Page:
“Savage?BecauseIhateitalleverything.”
“Thewholebagoftricks?”
“Thewholebagoftricks.”
Yelvertonwatchedherafewmomentsinsilence.Theystoodaft,lookingdown
atthesteerage,whereamanhadbeensinging”Marie,Marie!”inatenorworth
listeningto.Itwashalfpasteightandaclearnight.Arabyworearedsilkblouse
withanedgingofpinkroundthecollar.PinklookedPalais-RoyalonMrs.
Copeland,Yelvertonreflected,andbarbarousonthegirl.Shemight,sofaras
personalitywent,beasavageprincessofsomesouthernisland.
“Didyoueverhaveafanofeaglefeathers?”heasked,suddenly,asmuchtohis
ownsurpriseastohers.
“Eaglefeathers?No.Why?”
“Iwondered.Itwouldsuityou.
Andpomegranateflowersinyourhair.Whotaughtyoutowearyourhairinthat
looseknot?”
“Noone.Whatqueerthingsyousay.”
Helookedather,somberly.“ThethingsIsayarenothingtothethingsI—feel.”


Herfacedidnotchange.Itwascuriouslyimmobileforsoyoungaface,andyet
Yelvertonknewthatithadthepowerofinfiniteexpression.
Themaninthesteeragewassingingagain.Hesatonabarrel,onekneedrawn
uptosupporthisguitar.Hisdarkfacewasthrownbackinanecstasyofdelight
inhisownvoice.
“Thatfellowhasamilliondollarsinhisthroat,”saidSchimmelbusch,apokerplayingpassengerwhotalkedtoeveryone,ashepassedbythetwo.
“Hashe?”Arabyquestioned,uninterestedly.
“He’sgotahighCthatReszkeain’tgot.Reszke’sonlyahighbaritone,anyhow.
Thatfellow’satenor.”
“Youseemtoknowalotaboutmostthings,”saidYelverton,ratheroffensively.
“YoubetyerlifeIknowalotaboutsingin’.IruntheThaliaMusicHallin
Milwaukee.Thatboy’llbesingin’therenextyear,too.”
Arabywalkedawaywithoutaword.Schimmelbuschboredher.Afewminutes
latershesaidtoYelverton,“Thatlittlegirlintheyellowblouseishiswife.”
“Thesinger’s?”
“Yes.HisnameisGaetano,andhersisCarm.TheyareSicilians.”
“Howdoyouknow?”askedYelverton,surprised.
“Iwatchthem,andIlisten.Ihavenothingbettertodo.”
“YouknowItalian?”
“Yes.MynursewasanItalian;shestayedwithmeuntillastyear.Allegrasent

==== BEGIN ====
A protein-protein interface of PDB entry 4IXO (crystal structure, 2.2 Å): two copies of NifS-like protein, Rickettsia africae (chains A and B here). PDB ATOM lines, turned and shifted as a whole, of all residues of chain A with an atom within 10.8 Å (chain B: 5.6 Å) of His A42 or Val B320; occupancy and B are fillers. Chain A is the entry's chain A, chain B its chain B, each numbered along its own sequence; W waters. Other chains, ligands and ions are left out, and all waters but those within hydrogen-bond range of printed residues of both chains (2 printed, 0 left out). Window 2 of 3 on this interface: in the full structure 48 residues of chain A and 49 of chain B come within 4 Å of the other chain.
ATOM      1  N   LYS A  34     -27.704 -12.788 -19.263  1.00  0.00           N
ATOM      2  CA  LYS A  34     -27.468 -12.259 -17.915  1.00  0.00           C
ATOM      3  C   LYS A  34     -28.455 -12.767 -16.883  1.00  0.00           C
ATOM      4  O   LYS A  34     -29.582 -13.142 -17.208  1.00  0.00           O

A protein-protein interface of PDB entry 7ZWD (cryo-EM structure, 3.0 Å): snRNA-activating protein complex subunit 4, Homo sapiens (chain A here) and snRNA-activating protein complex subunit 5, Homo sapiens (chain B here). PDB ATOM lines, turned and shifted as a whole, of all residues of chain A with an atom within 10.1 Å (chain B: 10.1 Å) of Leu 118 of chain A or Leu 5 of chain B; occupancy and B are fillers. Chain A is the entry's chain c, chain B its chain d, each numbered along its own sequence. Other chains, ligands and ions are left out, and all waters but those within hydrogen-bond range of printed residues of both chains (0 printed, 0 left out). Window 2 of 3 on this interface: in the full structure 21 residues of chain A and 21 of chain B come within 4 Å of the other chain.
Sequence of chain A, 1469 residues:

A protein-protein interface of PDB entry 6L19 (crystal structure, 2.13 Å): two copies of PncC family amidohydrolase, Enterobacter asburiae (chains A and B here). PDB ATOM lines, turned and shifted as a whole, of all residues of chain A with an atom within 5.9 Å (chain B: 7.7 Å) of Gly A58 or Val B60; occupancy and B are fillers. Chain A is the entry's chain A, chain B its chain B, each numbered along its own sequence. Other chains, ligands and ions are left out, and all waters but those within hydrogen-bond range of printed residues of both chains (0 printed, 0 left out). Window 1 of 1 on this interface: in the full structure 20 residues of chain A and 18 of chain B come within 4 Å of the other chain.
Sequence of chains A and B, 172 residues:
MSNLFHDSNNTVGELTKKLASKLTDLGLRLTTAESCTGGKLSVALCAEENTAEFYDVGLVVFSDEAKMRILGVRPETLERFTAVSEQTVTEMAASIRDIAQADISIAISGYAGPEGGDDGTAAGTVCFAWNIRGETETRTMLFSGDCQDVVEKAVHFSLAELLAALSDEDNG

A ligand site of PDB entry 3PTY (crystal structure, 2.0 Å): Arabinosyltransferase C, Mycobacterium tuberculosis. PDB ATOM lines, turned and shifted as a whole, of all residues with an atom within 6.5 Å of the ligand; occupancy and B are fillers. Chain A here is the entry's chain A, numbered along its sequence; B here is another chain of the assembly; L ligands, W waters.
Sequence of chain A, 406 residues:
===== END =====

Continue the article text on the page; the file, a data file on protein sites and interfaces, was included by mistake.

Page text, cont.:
heraway.”
“Why?”
“Becauseshelied.Asifthatmadeanydifference!Ilovedher.”
Yelvertonlaughed.“IsMrs.Copelandsuchasticklerforthetruth?”


Thegirllookedupathimsharply.“Inotherpeople,youmean?Shedoesn’tlie
anymorethantherest,Isuppose.”
“Nodoubt.Butyoudon’tlie.”
“No;becauseI’mnotafraidofbeingdisagreeable.Doyoulie?Imeanoutside
liesofhonor?”
“Liesofhonor?”
“Yes;liesaboutwomen.Everymantellsthem,Ihaveheard.”
Yelvertonwasabouttoexpresshisamazement,whensomethinghappenedinthe
steerage.
Thetenorwasstrikingtheopeningchordsofanothersong;thegirlofwhom
Arabyhadspoken,conspicuousinheryellowblouse,stoodbesidehim,nodding
herheadintimetothemusicandsmiling.Suddenly,astheman’slipspartedto
thefirstnote,awomandartedfromthecrowd.Aflashoflightfellswiftly,a
screamroseabovethemusic,andthegirlintheblousestaggeredandsanktill
thesingercaughther.
Foralittletherewasuproar.Womenshrieked,menclamoredwildly,thecrowd
swayedtoandfro.Butsoonthewoundedgirlwascarriedaway,andthedoctor
wassummonedtoher,whileonthesceneofthetragedythethirdofficerheldthe
would-bemurderessprisoner.Nearbystoodthesinger,staringblanklydownon
theslowspreadingstainathisfeet.
Theprisonerhadheldashawldrawnconcealinglyoverherface.Nowsheloosed
it,anditdropped.
“Carolina!Thou!”criedthemaninhorror.
“AsIpromisedthee,Gaetano!”shereplied,coldly.
Herface,nowclearlyrevealed,declareditsstoryoflongsuffering,ofsorrow
beyondendurance,endinginrelentlesshate.Nowheremotionwasveiledbythe
apathyofachievement.
Whenthecaptainappearedandquestionedhershemadenoanswer,butstood


silent,drooping.Thecaptainaddressedthesingerandaskedthenameofthe
woman.
“CarolinaSampestri,mywife!”
Ahushofinterestfellonthecrowd.Butnowthewomanspoke.Thecaptain,
unabletounderstandherItalian,madeagestureofhopelessness,butAraby,
leaningovertherail,spokedistinctly:
“Ifyouwish,Iwilltranslatetoyou.”
Thecaptainnodded,andArabycontinued:
“Theystolehermoneythewife’smoneyandranawaytogetherwithit.Thegirl
washismistress.Thewifewantedtokillher;shehopesshehas.Shesays
nothingmore.”
ThecaptaingavecourteousthankstoAraby,andwentaway.Immediatelythe
prisonerwasremoved,andthehumofmanyvoicessoundedoncemore.
“Ihopeshe’sdead!”saidAraby,readjustinghercapuchinandstaringsullenlyat
thepeoplewhohadcomeupbehindher.”Womenaresuchbeasts!”
Yelvertontheimpressionofherbeingasavageprincesslostinthewildsof
civilizationstrongerthaneveronhimdrewherhandthroughhisarmandledher
away.
“Youthinkshedidrightintryingtokillherrival?”
“Right?No,Isupposenot.ButI’mgladshedidit.”
“Wouldyoudoit?”
Somethinginhisvoicestartledher,andsheturnedaway.“Yes,”shesaid,aftera
pause;“only,Ishouldhavetocarealotfirst.”
“Youcouldcarealot.Mostwomencan’t,butyoucould.”
Sheturnedandlookedathim.
Thecrowdwasstillaft;noonewasinsight.Yelvertontookthegirlinhisarms


andkissedher.
*
“Butloveisblind,andloverscannotsee
Theprettyfolliesthatthemselvescommit.”
Shakespeare.


V
“PADDY”
“JUSTlookatAraby,Bax.Whatcanbethematterwithher?”
Mrs.Copelandsetherlemonadeglassdownbesideherandtookupher
embroidery.Hermaidwasverycleveratembroidery,andastripofneedlework
ispleasingtomen,eveniftheworkisdonebehindthescenes.Bax-Drurylooked